Other evidence submitted by plaintiffs is even weaker. Plaintiffs note that Corporation and NPC have submitted joint applications for Fortune Magazine's "Best Places to Work" survey. Plaintiffs acknowledge, however, the rules of the contest required that corporations apply together with all affiliates, rather than individually.*fn2 (P. Mem.*fn3 11-12.) The only inference that can be drawn from the joint submission, therefore, is that the various Novartis entities wished to be known as good places to work. The law of corporate liability is not governed by the rules of a magazine contest.
Plaintiffs also rely on the Novartis companies' use of Lisa DiPaolo, an NPC administrative employee. DiPaolo works for NPC and does separate work for Corporation, for which Corporation reimburses NPC. (Reply Ex. 4 at 135.) Plaintiffs do not contend that DiPaolo's services for Robinson at Corporation pertain in any way to NPC's personnel policies or practices. The fact that the NPC employee is paid for HR work at Corporation, and the fact that the employee's work at Corporation is limited to Corporation's HR needs, is evidence of separation of HR functions between the two corporations. Moreover, the fact that a single NPC employee is used by Corporation says nothing about whether Corporation controls conditions of employment at NPC.
Plaintiffs also note that Corporation's Head of HR participates in HR-related meetings at NPC. The evidence suggests that Corporation sometimes adopts policies formulated by NPC.
(D. Ex. E.3 at 229-34.) It is not surprising that Corporation, which has three employees, would use policies adopted by NPC, a much larger affiliated corporation, as a model. But nothing in the record indicates that it is in any way obligated to do so, or that Corporation has the ability to dictate the terms of any policies to NPC.
Finally, plaintiffs also argue that the two corporations share employee benefit plans. However, "the fact that the companies maintained the same benefits does not suggest centralized control of labor relations." Balut v. Loral Elec. Sys., 988 F. Supp. 339, 347 (S.D.N.Y. 1997). Rather, a "common benefits package speaks only to economies of scale . . . and not to centralized control of labor relations." Kellett v. Glaxo Enter., 91 Civ. 6237, 1994 WL 669975, at *5 (S.D.N.Y. Nov. 30, 1994).
Plaintiffs have failed, in short, to offer any meaningful evidence of centralized control of labor relations. There is no evidence that Corporation and NPC "appear to make joint hiring and firing decisions." Lihli Fashions Corp. v. N.L.R.B., 80 F.3d 743, 747 (2d Cir. 1996). Nor is there evidence from which a reasonable factfinder could conclude that Corporation exerted control over the conditions of employment at NPC. As in a similar case,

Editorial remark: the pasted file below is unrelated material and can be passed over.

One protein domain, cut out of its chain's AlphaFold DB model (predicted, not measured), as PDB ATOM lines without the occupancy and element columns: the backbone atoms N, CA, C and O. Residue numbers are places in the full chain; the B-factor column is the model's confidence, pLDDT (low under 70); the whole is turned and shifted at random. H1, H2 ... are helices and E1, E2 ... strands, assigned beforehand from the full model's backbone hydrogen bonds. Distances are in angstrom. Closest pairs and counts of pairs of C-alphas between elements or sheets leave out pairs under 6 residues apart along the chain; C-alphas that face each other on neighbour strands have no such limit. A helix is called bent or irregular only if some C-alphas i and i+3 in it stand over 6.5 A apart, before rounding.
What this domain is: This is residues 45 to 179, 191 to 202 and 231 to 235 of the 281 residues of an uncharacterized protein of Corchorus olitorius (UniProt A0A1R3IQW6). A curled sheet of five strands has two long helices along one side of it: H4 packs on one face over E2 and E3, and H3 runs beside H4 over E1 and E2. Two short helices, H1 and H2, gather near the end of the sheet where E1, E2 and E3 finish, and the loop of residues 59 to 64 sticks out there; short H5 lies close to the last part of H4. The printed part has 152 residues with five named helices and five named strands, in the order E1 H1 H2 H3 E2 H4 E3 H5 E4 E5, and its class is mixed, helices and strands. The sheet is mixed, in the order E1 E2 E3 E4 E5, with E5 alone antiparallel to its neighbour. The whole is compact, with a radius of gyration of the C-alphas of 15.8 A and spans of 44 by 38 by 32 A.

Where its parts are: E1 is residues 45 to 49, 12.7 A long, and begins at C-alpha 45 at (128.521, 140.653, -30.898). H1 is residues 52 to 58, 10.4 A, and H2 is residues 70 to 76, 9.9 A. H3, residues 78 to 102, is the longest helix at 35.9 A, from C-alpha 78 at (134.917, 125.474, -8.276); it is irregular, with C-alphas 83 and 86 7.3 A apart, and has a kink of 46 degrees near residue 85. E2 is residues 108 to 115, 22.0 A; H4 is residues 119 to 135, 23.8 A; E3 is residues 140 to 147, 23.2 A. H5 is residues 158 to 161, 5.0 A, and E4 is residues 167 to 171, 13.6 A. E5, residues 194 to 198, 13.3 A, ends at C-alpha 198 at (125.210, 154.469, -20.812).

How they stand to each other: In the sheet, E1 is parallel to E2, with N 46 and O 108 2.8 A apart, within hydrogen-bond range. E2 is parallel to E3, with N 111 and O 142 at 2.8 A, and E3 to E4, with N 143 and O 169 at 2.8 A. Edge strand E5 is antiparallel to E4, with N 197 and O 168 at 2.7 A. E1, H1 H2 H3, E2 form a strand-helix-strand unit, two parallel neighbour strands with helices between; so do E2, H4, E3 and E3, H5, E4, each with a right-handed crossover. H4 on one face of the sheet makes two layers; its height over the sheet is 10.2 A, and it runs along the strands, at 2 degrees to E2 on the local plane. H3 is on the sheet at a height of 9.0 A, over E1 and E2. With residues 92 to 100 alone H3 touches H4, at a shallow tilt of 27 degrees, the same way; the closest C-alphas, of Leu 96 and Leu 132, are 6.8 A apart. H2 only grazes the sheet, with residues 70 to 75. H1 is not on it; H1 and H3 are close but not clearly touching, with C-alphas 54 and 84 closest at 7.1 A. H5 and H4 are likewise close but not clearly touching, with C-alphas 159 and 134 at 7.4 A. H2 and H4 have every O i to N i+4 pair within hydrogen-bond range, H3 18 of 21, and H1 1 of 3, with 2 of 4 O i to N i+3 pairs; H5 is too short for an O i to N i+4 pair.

[i]t is uncontroverted that [the two companies] have separate human resources departments, and that [the subsidiary] establishes its own policies and makes its own decisions as to the hiring, discipline, and termination of its employees. It is likewise undisputed that plaintiffs worked for [the subsidiary] and that each was supervised by another [subsidiary] employee. It follows from these undisputed facts that [the subsidiary], and not [the parent], made the 'final decisions' regarding plaintiffs' employment that are at issue here.
Duffy v. Drake Beam Morin, No. 96 Civ. 5606, 1998 WL 252063, at *4 (S.D.N.Y. May 19,1998). Therefore, there is no genuine issue of material fact as to this critical prong of the inquiry.
D. Interrelation of Operations
When considering the "interrelation of operations" prong of the integration analysis, courts in this district have considered factors including:
(1) whether the parent was involved directly in the subsidiary's daily decisions relating to production, distribution, marketing, and advertising; (2) whether the two entities shared employees, services, records, and equipment; (3) whether the entities commingled bank accounts, accounts receivable, inventories, and credit lines; (4) whether the parent maintained the subsidiary's books; (5) whether the parent issued the subsidiary's paychecks; and (6) whether the parent prepared and filed the subsidiary's tax returns.
Herman v. Blockbuster Entm't Group, 18 F. Supp. 2d 304, 309 (S.D.N.Y. 1998), aff'd 182 F.3d 899 (2d Cir. 1999). Plaintiffs offer no evidence pertaining to the first, third, or fifth of these factors.
The evidence on which plaintiffs rely to show interrelation of operations is weak. There is no evidence that Corporation "establish[es] the operating practices and management practices" at NPC. Cook, 69 F.3d at 1241. Rather, plaintiffs' evidence primarily establishes that Corporation, which is very small, shares some services with and purchases others from NPC for reasons of efficiency.
Corporation and NPC share office space in Florham Park, New Jersey. A reasonable factfinder could conclude, based on testimony introduced by plaintiffs (P. Ex. C), that the office space is not clearly marked as separate, although there is contradictory evidence in the record.